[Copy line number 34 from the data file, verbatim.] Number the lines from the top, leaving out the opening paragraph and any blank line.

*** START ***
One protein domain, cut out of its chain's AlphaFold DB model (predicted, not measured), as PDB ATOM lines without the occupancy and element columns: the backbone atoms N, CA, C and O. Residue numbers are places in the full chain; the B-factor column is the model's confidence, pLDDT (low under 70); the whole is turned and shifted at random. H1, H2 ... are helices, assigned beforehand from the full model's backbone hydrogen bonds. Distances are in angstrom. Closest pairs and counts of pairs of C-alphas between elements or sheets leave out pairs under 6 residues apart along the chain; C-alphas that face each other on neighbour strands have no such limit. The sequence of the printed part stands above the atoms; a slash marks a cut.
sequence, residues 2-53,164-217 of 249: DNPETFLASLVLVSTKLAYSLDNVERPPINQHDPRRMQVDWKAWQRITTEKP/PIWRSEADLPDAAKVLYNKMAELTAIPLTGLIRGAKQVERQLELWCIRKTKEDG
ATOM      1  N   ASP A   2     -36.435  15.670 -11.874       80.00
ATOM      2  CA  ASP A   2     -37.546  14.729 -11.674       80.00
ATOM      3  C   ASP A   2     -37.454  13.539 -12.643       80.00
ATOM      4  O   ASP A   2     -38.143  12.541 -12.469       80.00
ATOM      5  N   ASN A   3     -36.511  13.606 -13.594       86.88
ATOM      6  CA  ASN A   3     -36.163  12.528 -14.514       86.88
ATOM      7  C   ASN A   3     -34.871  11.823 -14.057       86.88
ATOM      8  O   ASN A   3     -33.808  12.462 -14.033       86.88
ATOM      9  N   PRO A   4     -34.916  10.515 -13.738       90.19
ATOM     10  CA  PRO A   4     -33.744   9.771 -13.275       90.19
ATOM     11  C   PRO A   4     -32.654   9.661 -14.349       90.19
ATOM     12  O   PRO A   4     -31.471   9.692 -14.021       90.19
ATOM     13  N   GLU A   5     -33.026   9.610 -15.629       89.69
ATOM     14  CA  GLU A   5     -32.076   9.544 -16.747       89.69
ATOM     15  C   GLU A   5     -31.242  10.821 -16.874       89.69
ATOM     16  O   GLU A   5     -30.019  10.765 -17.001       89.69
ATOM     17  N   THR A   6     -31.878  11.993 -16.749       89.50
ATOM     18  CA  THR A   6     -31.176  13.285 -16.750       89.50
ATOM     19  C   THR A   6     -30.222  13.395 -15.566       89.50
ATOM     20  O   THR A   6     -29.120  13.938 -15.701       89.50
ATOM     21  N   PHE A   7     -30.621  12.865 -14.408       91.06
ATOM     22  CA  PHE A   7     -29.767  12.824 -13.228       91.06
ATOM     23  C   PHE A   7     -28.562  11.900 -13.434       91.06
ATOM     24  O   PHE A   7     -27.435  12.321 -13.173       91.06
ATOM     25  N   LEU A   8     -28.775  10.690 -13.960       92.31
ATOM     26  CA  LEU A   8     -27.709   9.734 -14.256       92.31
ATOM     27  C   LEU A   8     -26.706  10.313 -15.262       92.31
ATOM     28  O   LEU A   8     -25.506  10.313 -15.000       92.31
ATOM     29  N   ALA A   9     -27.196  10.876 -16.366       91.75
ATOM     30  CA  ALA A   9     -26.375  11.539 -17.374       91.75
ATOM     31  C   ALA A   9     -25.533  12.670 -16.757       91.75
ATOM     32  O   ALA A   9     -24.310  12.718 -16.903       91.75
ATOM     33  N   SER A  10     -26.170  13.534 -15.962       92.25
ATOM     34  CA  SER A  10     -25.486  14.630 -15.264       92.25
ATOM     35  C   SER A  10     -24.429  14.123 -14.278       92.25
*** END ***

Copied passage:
ATOM     33  N   SER A  10     -26.170  13.534 -15.962       92.25